On his second Lucky Dog offering, Texas songsmith Charlie Robison manages to up his commercial ante while in no way sacrificing his scruffier tendencies—or his considerable sense of humor.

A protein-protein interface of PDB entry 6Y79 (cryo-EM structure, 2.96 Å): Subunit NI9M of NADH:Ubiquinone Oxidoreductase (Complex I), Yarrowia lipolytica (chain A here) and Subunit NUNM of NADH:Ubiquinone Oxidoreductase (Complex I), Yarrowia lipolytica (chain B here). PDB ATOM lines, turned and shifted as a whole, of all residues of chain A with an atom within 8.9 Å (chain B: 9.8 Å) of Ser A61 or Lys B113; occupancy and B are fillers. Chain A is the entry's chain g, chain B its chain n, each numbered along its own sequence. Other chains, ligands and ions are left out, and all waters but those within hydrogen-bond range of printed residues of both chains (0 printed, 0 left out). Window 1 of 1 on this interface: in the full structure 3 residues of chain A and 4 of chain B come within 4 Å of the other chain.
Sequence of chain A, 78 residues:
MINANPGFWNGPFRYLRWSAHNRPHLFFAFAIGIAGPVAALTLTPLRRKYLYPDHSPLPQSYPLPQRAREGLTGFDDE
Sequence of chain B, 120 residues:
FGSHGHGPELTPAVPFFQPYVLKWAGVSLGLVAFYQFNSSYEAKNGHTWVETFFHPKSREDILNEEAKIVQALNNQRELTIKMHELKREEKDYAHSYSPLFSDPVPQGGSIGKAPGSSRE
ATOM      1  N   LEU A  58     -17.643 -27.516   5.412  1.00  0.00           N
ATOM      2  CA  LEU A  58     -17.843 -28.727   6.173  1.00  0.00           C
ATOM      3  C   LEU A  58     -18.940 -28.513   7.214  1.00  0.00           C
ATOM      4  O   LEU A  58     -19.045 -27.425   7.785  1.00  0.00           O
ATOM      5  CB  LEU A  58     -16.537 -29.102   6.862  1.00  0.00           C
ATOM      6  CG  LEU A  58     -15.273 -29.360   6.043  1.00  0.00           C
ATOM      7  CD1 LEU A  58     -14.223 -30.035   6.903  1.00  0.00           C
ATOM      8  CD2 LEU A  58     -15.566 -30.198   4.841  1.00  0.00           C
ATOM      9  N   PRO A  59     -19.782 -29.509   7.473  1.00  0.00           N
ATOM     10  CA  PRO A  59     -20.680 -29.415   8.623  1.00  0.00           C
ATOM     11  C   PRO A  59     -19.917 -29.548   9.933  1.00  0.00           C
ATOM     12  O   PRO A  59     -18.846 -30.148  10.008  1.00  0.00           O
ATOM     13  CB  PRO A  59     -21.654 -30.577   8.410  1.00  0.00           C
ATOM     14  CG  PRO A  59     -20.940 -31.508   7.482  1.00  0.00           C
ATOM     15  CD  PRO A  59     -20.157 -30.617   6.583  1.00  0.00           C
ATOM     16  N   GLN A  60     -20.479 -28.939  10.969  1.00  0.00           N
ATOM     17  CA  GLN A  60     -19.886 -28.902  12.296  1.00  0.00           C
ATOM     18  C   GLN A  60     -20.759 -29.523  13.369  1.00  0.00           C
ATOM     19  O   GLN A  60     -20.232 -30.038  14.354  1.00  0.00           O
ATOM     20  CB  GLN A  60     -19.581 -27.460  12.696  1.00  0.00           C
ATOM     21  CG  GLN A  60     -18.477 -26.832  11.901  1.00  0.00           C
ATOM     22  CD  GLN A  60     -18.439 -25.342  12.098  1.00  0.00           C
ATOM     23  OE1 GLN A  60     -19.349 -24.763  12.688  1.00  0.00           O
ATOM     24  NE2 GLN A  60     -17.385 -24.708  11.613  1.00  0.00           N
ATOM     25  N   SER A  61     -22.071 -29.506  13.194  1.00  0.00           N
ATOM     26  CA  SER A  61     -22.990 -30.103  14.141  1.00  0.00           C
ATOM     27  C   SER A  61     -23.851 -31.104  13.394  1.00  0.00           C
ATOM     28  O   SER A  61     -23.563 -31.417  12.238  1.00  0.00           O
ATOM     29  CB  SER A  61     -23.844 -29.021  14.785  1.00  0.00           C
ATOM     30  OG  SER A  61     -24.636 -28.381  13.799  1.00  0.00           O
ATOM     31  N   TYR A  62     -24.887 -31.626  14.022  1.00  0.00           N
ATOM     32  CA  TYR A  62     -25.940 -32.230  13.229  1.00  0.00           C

On his second Lucky Dog offering, Texas songsmith Charlie Robison manages to up his commercial ante while in no way sacrificing his scruffier tendencies—or his considerable sense of humor. "Right Man for the Job" is all twangy machismo, and "The Wedding Song" is sweet Hill Country romance. Robison is clearly not targeting radio on such cuts as "The Preacher," a left-of-center take on sin and redemption. The most radio-friendly cut is the melodic, uptempo "I Want You Bad," but the leering "Life of the Party" is a heck of a lot more fun. Robison is an excellent storyteller, with well-drawn, roughhewn characters and keen observational skills in songs such as the rough-and-tumble "John O'Reilly" and the clever bullshit-artist saga "One in a Million." With his work a rare blend of barroom bluster, romance, and skillful songwriting, Robison has put together a killer album—one that could raise his profile considerably.—RW